Dan And Brian

I’m reading a book on Christian Leadership at the moment.

It’s called ‘Leading With A Limp’, by Dan Allender.

I started reading it last week.

And this week, the whole Brian Houston/Hillsong saga blew up in our faces.

I say ‘our faces’ because for years, Hillsong has been untouchable, immutable, carved in stone as THE premier church that could do very little wrong. Mainstream Christians everywhere jumped on the wagon hitched to a freight train that took our bland 70s and 80s Sunday Church music and turned the genre on its head. Love them or hate them, their influence is undeniable.

Allender’s book has a fairly simple premise. Leadership is for broken people. God’s choice of leaders always seems to involve flawed, fragile, broken people. People who know they aren’t up to the task. People who are willing to own and face their shortcomings. People who are willing to name their weaknesses.

Personal disclosure. I’ve drunk from the Willow Creek fountain, and Saddleback, and Hillsong, and (insert favourite church organization here). I’ve been to the Global Leadership Summits. They didn’t gel for me. I’ve tried to figure out why, and the nearest reason I can come to is that they all feel so ‘corporate’. The sessions usually feature high-profile, vision-driven, go-get-‘em, whizz-bang CEO-type people. And they generally proclaim a high-profile, vision-driven, go-get-‘em, whizz-bang, CEO-type of Christianity and Church.

I’ve walked out of most sessions feeling, well, empty, to be honest.

And guilty!

Guilty for not siding with colleagues and friends who would rave about the impact of such sessions, and the insights they had gleaned from them. Guilty for not feeling as they do. Wondering if there was (or is) something wrong with me. What am I missing? Why couldn’t I see what they saw?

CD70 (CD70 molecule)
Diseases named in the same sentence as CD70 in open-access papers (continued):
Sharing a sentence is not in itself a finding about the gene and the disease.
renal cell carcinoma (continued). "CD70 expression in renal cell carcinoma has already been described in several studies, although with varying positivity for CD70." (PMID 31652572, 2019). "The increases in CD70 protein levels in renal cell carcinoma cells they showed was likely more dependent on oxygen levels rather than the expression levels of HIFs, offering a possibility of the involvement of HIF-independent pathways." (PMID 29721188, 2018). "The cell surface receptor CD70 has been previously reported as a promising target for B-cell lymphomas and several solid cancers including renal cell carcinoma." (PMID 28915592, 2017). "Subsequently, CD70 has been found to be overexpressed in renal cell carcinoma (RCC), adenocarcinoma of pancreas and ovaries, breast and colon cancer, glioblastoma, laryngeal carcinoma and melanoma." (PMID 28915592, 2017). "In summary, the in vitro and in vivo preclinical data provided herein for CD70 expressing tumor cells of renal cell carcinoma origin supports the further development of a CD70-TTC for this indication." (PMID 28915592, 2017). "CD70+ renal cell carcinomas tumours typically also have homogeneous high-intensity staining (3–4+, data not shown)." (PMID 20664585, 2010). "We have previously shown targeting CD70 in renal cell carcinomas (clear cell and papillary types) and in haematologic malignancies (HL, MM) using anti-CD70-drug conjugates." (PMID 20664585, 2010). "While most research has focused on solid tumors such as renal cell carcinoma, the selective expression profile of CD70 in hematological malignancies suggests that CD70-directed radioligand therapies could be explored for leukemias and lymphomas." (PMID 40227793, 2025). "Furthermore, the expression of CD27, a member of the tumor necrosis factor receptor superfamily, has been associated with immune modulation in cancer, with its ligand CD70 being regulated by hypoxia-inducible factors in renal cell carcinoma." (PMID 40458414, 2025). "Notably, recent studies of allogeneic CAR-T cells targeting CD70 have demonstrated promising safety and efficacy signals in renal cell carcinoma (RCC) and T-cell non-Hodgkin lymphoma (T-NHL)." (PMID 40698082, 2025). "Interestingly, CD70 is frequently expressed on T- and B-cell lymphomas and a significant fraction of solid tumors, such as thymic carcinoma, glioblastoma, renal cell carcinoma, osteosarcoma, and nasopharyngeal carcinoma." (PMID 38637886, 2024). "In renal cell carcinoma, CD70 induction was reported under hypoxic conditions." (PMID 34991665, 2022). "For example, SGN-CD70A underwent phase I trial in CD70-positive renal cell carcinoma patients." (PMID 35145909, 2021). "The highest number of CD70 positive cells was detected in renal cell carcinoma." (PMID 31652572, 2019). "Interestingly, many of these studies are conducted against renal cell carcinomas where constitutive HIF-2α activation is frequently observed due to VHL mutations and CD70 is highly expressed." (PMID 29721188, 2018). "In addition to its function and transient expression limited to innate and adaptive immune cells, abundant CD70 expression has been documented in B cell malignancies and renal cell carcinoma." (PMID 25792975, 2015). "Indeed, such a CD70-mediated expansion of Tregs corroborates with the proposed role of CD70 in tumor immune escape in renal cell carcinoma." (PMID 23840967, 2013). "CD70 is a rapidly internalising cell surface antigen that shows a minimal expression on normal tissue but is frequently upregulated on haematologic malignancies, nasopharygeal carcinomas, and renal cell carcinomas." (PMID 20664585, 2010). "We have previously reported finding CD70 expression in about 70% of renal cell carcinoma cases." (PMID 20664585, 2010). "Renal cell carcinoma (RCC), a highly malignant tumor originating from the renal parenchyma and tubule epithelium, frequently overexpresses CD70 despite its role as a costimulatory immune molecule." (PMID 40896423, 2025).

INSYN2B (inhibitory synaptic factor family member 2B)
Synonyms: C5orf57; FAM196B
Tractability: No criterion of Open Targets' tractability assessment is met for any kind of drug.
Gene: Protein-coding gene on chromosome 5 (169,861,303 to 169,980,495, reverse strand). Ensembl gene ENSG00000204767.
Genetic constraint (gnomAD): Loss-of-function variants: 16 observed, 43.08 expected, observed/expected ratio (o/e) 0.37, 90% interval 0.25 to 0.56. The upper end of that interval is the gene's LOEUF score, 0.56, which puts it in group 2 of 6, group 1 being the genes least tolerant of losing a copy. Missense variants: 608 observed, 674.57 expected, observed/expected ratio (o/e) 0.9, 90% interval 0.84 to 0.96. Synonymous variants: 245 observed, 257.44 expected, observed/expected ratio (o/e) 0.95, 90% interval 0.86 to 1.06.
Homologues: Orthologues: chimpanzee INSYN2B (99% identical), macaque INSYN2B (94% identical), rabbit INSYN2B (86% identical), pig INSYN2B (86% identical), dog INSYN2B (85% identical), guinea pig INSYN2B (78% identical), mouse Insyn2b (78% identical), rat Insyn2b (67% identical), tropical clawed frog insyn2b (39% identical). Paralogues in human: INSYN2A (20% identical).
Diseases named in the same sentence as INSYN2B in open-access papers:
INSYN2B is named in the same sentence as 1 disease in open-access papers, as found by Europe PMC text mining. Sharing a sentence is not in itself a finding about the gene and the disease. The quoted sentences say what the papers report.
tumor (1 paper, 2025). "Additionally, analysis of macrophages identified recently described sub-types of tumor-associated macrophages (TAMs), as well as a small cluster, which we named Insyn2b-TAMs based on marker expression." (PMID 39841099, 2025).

Then, I’d start reading my bible, and I’m drawn to the fragility of the leaders that God seems to select. Moses who pleads for God to send someone else, anyone but me Lord. Paul who had a constant thorn in the flesh, a messenger of Satan. Peter who couldn’t keep his mouth shut, and chickened out at Jesus’ betrayal.

I’m reading through the stories of the Patriarchs in Genesis for my devotions at the moment. And the things that keep standing out to me are not their successes, but rather the stunning array of mistakes that these people made. Over and over, repeated from one generation to the next. Abraham, Isaac, and finally Jacob, who walks with a limp, after a fight with the Almighty.

It’s not their victories that inspire me. It’s their weaknesses that ring true with me. That, and a God who seems to take special pleasure picking out the most unlikely people to work for Him. The people who have no illusions about who they are, or what they’re really like. The people who have the courage wear their weaknesses and imperfections openly and honestly, because that’s where God is to be found. Those are the kind of leaders I resonate with. Their failures are my failures. Those are the kind of leaders I trust.

I think Allender is on to something with his book. And I wonder whether someone like Brian Houston, and the Hillsong Leadership would have benefitted from reading it too. I’ve read about Houston’s failures, and I’ve read some of the glee-filled, I-told-you-so responses to them.

I don’t feel that way. I feel deflated. I feel like here was a bloke who was given no permission to be weak, either by himself or his peers. Someone who also drank from the high-profile, vision-driven, whizz-bang, CEO type of lifestyle, and found that he needed alcohol and medication to sustain it. I see someone who possibly had come to believe that he wasn’t allowed to fail. That failure was the worst sin of all.

And my hope and prayer is that he will find the same God of Abraham, Isaac, Jacob, Moses, Peter and Paul, waiting to administer truth, forgiveness, healing and grace to him.

I hope and pray he finds that.

About andy63

Auditorium/Facilities Manager at Kennedy Baptist College. Family man, Dockers Supporter, NFL and NBA tragic who loves the Red Bull Air Race and a good meal. A Christian who is grateful for grace and forgiveness and the fact that Jesus is alive.

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